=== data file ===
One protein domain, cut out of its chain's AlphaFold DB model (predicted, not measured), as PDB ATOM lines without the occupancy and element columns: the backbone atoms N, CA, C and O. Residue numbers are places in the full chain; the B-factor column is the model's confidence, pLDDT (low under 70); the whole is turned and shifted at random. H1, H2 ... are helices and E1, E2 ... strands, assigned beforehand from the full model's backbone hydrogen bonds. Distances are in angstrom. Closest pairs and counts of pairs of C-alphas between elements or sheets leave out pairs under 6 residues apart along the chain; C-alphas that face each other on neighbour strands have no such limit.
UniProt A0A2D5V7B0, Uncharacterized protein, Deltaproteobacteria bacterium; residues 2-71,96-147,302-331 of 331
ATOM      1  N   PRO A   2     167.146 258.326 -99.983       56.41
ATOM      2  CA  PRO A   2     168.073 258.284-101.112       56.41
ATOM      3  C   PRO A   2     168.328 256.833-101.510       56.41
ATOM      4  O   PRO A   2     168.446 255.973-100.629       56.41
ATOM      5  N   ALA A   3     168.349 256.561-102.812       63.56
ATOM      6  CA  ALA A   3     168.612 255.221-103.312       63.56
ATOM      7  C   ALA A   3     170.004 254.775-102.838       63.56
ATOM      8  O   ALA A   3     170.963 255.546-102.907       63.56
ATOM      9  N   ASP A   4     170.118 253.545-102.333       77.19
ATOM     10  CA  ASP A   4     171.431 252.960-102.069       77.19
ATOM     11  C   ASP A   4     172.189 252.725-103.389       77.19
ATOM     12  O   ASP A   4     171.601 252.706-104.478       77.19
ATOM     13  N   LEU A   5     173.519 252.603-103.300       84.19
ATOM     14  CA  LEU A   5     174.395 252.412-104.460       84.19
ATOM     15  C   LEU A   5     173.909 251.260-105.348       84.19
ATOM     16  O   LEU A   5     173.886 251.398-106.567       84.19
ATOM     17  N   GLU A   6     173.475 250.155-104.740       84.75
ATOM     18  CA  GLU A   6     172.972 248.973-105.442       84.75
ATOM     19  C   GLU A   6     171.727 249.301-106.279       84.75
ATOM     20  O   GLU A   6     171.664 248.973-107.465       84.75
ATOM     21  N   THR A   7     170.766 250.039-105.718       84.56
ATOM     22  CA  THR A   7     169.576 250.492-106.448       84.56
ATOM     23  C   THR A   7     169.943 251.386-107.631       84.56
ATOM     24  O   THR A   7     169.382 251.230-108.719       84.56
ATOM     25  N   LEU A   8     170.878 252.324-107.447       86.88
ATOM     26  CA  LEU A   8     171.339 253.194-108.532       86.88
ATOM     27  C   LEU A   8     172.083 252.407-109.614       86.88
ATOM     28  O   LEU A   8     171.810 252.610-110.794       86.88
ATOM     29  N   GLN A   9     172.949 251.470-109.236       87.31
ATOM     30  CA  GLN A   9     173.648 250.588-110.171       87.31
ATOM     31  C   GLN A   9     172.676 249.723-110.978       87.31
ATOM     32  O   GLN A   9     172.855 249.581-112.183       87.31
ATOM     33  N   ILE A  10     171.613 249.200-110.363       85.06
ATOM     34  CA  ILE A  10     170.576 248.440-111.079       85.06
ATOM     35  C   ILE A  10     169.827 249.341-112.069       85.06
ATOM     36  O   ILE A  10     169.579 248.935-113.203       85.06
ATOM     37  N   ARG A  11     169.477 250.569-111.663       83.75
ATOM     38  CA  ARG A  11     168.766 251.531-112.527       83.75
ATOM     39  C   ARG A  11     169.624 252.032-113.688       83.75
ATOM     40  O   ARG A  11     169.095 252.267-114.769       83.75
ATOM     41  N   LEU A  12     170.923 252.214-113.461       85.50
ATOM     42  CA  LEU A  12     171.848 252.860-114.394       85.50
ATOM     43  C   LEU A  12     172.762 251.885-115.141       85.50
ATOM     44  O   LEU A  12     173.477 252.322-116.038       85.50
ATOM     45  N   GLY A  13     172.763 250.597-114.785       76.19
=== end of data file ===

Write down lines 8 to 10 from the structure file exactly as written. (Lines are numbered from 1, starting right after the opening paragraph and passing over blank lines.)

ATOM      7  C   ALA A   3     170.004 254.775-102.838       63.56
ATOM      8  O   ALA A   3     170.963 255.546-102.907       63.56
ATOM      9  N   ASP A   4     170.118 253.545-102.333       77.19